How Ransomware Works
Please take a few minutes to read this message, because it’s on a very important topic: cybersecurity.
On Friday, May 12, 2017, well over 100 countries started getting hit by one of the largest cyberattacks ever seen.1 This particular attack all centers around a type of scam known as ransomware.
You know, of course, what a ransom is. Someone takes something from you—be it your property, your identity, your secrets, even a loved one—and demands money in exchange for returning it. That’s exactly how ransomware works. In this case, cybercriminals essentially take your computer hostage, locking you out of your files until you pay a ransom.
Ransomware isn’t new, but it’s now more rampant than ever. While the odds of you becoming a ransomware victim are probably low, it’s important that you still take steps to avoid it. After all, cybersecurity is really just an aspect of overall financial security—and financial security is something no one can afford to ignore.
Here are a few things you need to know:
Ransomware can get onto your computer if you visit a malicious or hacked website. It is often spread through a form of fraud called phishing, which is defined as:
“The creation of email messages and Web pages that are replicas of existing, legitimate sites and businesses. These Web sites and emails are used to trick users into submitting personal, financial, or password data. These emails often ask for information such as credit card numbers, bank account information, social insurance numbers, and passwords that will be used to commit fraud.”2
Often, phishing works because it plays on people’s fears, or because it creates a sense of urgency to act. For example, imagine you get an email that looks like it came from your bank, saying there has been suspicious activity on your account and that you must click on a specific link to fix the problem. Clicking on the link could automatically download ransomware onto your computer.
In the case of this current cyberattack, victims received a message on their computer saying their files were encrypted, and that they must pay $300 for the files to be released.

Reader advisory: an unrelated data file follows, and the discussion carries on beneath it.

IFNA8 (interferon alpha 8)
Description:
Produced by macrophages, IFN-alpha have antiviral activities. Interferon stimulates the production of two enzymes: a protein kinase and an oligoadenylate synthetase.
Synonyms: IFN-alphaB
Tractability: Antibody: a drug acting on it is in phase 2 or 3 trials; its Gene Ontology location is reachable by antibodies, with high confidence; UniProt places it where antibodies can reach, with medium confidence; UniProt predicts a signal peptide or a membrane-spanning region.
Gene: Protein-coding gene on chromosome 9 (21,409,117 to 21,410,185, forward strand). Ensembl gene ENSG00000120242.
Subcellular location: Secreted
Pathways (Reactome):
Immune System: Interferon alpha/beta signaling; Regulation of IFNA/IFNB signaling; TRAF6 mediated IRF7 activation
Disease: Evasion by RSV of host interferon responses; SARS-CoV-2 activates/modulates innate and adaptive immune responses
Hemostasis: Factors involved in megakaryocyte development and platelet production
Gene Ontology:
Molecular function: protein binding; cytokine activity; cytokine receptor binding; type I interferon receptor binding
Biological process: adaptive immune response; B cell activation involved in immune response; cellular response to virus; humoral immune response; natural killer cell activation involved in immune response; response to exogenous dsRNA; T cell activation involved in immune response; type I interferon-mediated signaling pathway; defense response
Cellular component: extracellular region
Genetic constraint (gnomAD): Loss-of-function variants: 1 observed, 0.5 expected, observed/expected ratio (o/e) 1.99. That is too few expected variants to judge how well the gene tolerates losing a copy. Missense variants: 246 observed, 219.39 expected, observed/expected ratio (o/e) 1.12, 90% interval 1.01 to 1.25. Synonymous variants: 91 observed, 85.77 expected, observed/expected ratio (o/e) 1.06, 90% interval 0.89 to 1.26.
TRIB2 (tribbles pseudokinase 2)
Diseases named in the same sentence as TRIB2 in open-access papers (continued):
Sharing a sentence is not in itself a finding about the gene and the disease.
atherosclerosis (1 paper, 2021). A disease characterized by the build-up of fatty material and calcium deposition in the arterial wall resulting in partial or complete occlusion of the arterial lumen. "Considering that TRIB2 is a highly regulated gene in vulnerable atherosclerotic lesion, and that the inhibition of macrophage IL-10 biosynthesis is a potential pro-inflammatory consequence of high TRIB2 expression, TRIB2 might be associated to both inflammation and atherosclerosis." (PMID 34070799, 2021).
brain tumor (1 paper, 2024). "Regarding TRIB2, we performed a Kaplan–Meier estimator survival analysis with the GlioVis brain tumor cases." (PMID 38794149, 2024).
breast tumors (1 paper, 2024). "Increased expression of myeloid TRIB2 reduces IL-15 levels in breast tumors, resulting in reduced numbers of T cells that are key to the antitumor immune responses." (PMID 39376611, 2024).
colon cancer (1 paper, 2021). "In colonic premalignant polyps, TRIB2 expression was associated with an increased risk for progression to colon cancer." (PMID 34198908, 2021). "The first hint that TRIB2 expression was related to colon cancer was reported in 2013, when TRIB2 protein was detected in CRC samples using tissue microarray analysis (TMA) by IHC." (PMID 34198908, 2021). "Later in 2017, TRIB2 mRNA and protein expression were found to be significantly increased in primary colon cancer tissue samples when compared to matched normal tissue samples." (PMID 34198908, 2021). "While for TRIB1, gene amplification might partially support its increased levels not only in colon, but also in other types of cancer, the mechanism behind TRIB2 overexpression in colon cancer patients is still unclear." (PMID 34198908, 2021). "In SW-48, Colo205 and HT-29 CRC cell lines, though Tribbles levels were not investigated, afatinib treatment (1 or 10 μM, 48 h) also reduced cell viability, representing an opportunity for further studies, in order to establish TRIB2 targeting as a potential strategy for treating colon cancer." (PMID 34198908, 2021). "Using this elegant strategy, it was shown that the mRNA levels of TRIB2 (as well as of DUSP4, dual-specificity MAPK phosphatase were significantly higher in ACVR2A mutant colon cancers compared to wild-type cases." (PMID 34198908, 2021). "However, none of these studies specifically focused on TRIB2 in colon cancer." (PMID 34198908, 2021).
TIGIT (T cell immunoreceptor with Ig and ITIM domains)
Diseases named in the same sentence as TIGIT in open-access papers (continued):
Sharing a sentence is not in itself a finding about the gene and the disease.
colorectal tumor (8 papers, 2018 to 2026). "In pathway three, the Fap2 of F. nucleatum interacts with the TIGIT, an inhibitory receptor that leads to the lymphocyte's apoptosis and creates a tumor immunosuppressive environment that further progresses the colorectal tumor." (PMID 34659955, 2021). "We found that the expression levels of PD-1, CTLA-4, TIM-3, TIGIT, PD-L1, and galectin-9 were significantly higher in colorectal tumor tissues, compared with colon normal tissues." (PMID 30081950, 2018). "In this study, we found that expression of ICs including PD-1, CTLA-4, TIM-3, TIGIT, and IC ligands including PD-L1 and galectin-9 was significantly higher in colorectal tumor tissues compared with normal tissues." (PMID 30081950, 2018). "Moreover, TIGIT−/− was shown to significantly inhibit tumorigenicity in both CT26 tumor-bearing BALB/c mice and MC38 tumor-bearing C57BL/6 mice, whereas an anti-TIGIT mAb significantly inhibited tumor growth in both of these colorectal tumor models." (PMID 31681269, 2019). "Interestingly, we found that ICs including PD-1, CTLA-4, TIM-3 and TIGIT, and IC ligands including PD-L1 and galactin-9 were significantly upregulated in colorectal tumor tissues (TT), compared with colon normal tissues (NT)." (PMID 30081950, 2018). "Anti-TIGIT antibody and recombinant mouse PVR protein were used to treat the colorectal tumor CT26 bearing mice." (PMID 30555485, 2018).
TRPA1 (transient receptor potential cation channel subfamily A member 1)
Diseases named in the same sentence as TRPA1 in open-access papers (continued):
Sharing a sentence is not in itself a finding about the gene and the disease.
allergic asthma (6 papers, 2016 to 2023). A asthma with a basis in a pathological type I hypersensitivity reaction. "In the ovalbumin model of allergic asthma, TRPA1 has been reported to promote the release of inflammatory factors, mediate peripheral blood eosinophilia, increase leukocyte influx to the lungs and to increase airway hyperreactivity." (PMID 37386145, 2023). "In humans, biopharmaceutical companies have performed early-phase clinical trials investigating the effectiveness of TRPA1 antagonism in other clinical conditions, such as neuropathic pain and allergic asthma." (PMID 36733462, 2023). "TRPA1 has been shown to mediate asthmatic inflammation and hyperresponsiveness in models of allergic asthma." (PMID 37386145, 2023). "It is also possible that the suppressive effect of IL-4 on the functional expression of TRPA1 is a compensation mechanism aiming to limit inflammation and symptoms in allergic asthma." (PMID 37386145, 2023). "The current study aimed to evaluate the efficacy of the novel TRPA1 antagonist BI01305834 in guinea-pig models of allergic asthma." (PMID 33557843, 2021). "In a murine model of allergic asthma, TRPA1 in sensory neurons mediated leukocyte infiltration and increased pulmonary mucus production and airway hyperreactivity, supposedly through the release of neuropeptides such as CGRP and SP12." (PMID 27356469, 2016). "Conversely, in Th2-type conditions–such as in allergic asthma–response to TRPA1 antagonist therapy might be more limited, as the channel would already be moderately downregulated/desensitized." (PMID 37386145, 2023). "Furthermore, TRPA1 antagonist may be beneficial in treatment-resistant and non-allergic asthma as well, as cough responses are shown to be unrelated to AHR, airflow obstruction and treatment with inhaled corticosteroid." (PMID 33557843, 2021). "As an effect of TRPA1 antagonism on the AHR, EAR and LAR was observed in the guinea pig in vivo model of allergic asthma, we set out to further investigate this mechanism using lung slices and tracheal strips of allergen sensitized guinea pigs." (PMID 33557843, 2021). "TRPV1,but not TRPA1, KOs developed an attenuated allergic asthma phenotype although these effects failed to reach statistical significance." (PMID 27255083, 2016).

How to Protect Yourself From Ransomware
Fortunately, the best way to protect yourself from this or future ransomware attacks is by simply following good internet “hygiene.” For example:
- Make sure your antivirus and antimalware software is up-to-date. Also, install a pop-up blocker in your web browser.
- Routinely backup your computer files. You can save copies of your files to the Cloud with services like Microsoft OneDrive, Google Drive, and Dropbox, or to an external disc or hard drive.
- Never click on links, read emails, or open attachments from people you don’t know or companies you don’t do business with.
- When reading emails and websites, scrutinize them carefully. Often, they will be littered with misspellings, which is a strong sign of fraud.
- Legitimate banks, retailers, and social media sites should never ask for your personal information via email. If you receive a message from someone asking for this info, assume it’s a scam.
- Furthermore, as a rule of thumb, do not reply to any message, electronic or otherwise, that requests your personal information.
- When doing business online, look at each website’s address. Secure websites should have a small symbol of a lock next to their URL, or the letters https (instead of merely http) at the beginning of the address. Both the lock and the letter “s” indicate that the site has been verified as secure.
What do I do if I’ve already been hit by a ransomware attack?
First off, most experts agree you should never pay the ransom.3 There’s no guarantee the criminals behind the attack will hold up their end of the bargain, and it could open you up to other forms of malware. Instead, you will need to take steps to manually remove the ransomware, which can be very difficult. If you need help with this, you can visit Microsoft’s page on the subject at https://www.microsoft.com/en-us/security/portal/mmpc/shared/ransomware.aspx.
1Mark Thompson & Jethro Mullen, “World’s biggest cyberattack sends countries into disaster recovery mode.” CNN Money, May 14, 2017. http://money.cnn.com/2017/05/14/technology/ransomware-attack-threat-escalating/index.html?iid=EL
2“Phishing scams,” Canadian Anti-Fraud Centre, modified March 11, 2015. http://www.antifraudcentre-centreantifraude.ca/fraud-escroquerie/types/phishing-hameconnage/index-eng.htm
3Chris Baraniuk, “Should you pay the WannaCry ransom?” BBC, May 15, 2017. http://www.bbc.com/news/technology-39920269